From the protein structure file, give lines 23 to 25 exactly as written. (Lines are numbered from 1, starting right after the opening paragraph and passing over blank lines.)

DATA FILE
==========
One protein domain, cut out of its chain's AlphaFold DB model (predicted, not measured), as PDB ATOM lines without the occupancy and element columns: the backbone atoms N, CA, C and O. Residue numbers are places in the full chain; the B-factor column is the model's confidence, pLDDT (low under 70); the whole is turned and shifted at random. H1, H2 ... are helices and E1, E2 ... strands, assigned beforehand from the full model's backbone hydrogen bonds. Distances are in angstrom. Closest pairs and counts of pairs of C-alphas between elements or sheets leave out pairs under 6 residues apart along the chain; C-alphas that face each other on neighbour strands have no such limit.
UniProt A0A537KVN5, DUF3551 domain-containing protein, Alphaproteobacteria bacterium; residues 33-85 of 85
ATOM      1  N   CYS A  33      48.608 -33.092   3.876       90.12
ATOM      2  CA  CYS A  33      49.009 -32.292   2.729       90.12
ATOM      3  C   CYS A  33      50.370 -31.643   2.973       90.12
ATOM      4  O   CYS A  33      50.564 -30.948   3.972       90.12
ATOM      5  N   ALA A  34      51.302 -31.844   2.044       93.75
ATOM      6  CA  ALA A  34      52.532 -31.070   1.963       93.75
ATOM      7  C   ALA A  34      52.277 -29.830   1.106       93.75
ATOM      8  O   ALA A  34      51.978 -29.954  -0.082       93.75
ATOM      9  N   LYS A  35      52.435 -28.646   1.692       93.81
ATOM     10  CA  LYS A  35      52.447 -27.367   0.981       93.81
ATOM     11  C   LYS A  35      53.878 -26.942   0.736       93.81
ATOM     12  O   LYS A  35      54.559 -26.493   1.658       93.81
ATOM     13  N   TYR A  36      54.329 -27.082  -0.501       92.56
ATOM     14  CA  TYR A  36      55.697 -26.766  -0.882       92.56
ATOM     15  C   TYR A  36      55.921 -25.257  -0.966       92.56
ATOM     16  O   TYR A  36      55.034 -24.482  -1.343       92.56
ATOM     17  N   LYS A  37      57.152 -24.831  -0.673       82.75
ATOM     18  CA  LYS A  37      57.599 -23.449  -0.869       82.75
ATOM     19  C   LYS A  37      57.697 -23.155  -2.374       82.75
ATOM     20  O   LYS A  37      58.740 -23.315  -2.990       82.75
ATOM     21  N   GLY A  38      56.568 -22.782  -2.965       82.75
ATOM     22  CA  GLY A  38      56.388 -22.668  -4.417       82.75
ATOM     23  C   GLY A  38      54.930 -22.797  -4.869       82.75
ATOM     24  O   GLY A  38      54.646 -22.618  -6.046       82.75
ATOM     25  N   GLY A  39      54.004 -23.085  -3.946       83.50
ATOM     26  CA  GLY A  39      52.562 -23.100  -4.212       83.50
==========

ATOM     22  CA  GLY A  38      56.388 -22.668  -4.417       82.75
ATOM     23  C   GLY A  38      54.930 -22.797  -4.869       82.75
ATOM     24  O   GLY A  38      54.646 -22.618  -6.046       82.75